Why a 69er?

The new Trek 69er is creating a bit of a buzz in the 29er land. I think it’s mainly because of its ridiculous price, but that’s just me.


RL demoing a Trek 69er

But why would anyone buy a 69er bike? Well, before we get there, let’s quickly define what a 69er bike is. A 69er or 96er as Carver likes to call them, is a bike with two different sized wheels: a 29 inch wheel on the front and a 26 inch wheel on the rear.

What was Trek & Carver thinking when they built such a bike? The idea was to combine the best attributes of a 29 inch wheel with the best attributes of a 26 inch wheel. Those attributes for the 29 inch wheels are it’s ability to roll over obstacles better due to a lower angle of attack, higher volume tires allowing for less air which then equals to more contact patch on the ground. I won’t go into these advantages since they’ve been well documented on this site before, here.


The Original 96er by Carver bikes

The 26 inch wheel has two things working for it:
1. it has a weight advantage over the 29 inch brethren. No matter what you do, physics say that a 26″ wheel made of the same material/componentry as a 29″ wheel will always weigh less.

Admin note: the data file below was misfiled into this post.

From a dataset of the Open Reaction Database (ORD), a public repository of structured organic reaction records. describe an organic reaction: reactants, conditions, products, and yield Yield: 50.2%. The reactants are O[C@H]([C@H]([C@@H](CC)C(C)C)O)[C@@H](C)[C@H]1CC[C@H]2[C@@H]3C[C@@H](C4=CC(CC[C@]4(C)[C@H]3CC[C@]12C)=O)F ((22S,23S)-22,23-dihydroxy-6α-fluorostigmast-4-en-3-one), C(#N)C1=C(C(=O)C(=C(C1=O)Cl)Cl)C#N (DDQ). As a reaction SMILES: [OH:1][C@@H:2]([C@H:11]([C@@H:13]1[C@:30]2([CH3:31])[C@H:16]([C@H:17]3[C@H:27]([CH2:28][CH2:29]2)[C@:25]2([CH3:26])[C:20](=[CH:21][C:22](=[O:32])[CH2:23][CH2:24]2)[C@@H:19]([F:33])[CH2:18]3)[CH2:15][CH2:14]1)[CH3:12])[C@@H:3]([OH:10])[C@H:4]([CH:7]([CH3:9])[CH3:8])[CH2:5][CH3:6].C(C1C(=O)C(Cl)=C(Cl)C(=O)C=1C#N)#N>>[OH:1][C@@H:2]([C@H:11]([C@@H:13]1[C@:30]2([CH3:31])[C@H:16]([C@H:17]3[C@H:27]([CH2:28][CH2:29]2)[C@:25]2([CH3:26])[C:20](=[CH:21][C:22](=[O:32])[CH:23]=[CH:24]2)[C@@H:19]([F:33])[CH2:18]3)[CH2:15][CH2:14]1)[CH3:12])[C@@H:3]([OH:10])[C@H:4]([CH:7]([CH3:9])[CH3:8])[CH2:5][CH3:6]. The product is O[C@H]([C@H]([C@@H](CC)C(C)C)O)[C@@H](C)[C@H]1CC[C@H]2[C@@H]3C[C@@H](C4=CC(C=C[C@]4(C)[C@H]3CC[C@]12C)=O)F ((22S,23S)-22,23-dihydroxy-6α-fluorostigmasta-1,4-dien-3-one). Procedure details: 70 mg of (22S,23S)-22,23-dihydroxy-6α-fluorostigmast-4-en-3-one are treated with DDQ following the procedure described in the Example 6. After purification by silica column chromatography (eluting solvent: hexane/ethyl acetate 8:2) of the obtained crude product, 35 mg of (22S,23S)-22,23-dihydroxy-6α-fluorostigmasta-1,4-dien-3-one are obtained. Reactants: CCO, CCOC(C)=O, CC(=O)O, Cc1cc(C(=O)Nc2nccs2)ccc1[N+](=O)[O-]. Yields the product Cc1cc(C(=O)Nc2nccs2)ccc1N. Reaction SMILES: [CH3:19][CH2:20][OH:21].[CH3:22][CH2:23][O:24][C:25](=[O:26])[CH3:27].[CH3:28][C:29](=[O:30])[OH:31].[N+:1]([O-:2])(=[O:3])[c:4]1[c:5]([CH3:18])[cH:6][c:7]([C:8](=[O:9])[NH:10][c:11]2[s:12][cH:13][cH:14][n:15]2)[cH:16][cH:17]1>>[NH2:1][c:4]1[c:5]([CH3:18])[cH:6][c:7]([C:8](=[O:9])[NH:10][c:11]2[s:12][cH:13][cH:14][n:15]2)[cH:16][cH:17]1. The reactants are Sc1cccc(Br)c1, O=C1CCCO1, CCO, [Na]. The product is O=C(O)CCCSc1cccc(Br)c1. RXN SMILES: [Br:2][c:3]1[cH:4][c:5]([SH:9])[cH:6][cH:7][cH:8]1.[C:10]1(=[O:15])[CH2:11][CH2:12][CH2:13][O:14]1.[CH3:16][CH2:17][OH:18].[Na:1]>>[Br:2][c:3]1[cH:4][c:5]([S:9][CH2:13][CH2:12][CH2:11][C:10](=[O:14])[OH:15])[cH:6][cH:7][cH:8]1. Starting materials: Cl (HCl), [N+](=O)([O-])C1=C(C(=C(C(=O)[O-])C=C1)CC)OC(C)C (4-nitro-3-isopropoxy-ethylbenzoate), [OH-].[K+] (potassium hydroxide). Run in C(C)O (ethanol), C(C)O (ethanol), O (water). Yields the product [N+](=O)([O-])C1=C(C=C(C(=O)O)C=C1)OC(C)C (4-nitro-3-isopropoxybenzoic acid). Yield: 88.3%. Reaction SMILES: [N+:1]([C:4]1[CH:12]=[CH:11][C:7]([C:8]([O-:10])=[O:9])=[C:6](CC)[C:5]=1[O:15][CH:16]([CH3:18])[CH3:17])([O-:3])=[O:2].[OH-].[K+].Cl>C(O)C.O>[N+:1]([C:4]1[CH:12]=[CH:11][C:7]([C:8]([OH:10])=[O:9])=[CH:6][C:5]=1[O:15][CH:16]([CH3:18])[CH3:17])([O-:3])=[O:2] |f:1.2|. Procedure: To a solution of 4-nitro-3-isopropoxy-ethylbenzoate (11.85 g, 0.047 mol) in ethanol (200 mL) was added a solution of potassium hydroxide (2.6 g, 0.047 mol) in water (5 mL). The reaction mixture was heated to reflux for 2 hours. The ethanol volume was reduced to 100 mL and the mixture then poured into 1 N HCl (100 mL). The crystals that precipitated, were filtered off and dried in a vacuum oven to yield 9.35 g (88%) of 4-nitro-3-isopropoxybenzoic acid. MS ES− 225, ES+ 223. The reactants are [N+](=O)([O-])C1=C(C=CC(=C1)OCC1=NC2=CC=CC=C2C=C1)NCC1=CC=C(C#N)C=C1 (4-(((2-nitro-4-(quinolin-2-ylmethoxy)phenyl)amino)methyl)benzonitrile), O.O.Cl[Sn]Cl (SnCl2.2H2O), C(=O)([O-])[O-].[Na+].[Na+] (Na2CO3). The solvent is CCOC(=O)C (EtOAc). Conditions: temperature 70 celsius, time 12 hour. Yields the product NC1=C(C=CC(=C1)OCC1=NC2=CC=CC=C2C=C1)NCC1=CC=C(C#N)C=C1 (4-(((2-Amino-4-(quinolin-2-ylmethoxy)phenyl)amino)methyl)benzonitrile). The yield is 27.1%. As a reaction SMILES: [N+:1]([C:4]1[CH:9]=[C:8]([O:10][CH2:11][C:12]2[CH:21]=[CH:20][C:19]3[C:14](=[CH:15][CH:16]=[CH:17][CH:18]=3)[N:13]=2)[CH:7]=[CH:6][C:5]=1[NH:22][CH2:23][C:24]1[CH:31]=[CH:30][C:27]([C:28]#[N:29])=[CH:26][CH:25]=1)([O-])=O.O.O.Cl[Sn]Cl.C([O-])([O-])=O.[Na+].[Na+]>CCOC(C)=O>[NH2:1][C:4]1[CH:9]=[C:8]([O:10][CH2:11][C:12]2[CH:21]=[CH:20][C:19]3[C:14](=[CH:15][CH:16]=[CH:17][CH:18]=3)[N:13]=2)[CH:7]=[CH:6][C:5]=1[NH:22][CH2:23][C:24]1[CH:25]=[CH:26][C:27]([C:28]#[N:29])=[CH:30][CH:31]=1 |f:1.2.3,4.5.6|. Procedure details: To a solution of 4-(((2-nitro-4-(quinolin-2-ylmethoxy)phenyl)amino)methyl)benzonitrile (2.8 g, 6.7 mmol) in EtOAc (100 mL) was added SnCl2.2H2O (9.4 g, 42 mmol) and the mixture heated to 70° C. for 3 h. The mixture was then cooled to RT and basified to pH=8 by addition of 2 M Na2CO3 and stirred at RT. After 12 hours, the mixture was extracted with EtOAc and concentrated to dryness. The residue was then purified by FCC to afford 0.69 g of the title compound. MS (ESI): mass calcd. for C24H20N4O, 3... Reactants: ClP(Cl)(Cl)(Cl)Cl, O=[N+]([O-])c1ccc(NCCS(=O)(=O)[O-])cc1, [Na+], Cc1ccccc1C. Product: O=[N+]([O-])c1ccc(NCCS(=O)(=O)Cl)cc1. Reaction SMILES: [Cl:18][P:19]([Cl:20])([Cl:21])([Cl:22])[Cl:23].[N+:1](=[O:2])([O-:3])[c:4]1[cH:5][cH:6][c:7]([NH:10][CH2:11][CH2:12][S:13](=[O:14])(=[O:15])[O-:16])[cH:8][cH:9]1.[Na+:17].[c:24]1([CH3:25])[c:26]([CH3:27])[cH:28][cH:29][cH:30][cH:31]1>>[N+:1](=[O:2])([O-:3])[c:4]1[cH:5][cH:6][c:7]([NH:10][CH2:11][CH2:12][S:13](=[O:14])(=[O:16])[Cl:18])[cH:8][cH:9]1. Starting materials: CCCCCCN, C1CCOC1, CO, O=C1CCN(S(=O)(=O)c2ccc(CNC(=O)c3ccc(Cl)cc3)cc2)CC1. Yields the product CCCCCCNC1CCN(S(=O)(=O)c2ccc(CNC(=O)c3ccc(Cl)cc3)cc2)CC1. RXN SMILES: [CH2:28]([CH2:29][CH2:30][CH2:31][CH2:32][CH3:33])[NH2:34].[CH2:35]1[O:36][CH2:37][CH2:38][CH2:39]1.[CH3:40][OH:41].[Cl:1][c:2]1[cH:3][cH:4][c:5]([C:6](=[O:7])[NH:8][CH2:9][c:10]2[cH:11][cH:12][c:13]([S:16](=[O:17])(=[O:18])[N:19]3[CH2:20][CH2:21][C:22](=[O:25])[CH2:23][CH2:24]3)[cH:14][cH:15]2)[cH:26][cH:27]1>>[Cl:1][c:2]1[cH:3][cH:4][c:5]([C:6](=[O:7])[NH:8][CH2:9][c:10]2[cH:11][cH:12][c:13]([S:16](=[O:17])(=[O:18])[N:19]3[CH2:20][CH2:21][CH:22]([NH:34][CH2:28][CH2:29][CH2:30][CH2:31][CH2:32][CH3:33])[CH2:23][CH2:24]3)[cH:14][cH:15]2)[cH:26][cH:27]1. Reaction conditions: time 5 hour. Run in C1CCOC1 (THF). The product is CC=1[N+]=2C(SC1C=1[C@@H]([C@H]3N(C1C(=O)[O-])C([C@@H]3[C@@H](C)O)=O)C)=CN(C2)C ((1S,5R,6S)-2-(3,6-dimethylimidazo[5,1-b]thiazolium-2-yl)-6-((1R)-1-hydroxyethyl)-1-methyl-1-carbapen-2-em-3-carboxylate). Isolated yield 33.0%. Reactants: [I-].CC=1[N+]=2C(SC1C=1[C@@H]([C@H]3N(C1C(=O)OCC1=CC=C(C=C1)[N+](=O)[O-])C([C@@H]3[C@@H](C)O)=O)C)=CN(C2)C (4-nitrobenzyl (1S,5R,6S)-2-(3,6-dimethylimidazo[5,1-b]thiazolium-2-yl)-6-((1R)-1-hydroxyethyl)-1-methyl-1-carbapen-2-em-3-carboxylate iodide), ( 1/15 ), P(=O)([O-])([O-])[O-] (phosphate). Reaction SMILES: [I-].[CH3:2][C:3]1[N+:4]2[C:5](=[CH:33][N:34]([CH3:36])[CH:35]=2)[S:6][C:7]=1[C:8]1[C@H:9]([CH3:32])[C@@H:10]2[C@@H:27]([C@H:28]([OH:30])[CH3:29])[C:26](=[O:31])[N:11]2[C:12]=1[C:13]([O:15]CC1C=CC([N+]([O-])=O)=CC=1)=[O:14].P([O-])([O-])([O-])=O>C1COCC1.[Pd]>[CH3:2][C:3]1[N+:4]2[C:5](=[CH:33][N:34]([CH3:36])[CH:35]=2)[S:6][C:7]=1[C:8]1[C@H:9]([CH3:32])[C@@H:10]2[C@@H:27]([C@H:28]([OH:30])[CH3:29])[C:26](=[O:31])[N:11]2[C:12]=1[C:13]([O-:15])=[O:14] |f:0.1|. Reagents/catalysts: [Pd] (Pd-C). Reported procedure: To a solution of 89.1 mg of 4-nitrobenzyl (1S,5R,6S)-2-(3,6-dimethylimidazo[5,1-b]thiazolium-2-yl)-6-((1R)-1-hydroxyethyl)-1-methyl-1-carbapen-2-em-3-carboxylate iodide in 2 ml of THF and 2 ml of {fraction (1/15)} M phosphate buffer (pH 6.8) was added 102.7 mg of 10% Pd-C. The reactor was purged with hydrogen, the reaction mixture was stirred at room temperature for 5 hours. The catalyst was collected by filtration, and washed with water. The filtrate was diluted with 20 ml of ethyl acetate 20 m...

2. a 26 inch wheel is able to get up to speed, or accelerate faster due to its smaller size. This is seen in different tests: MBA’s two “Gary Fisher Paragon” test and the Mythblasters 29er Video, to name a couple.

Some people have also tried building a 69er bike on their own. I’ve heard that it’s a do-able bike project. It’s do-able if you have the right kind of 26 inch bike to begin with. Most people suggest using a 26 inch bike with at least 4 inches of front travel. The more inches in front the better as this will compensate for the larger 29er fork you will have to fit up there to accommodate the larger 29er tire. Having a longer travel front will not throw your geometry off as much as having a 3 inch travel 26 inch bike and throwing a larger 29er fork on it.

Conversion pictures (taken from mtbr.com forum):

For more info on the Carver’s lineup of 96er bikes (the Original, Titanium, Full Suspension) click here.

For more info on the Trek 69er, click here.

3 Replies to “Why a 69er?”

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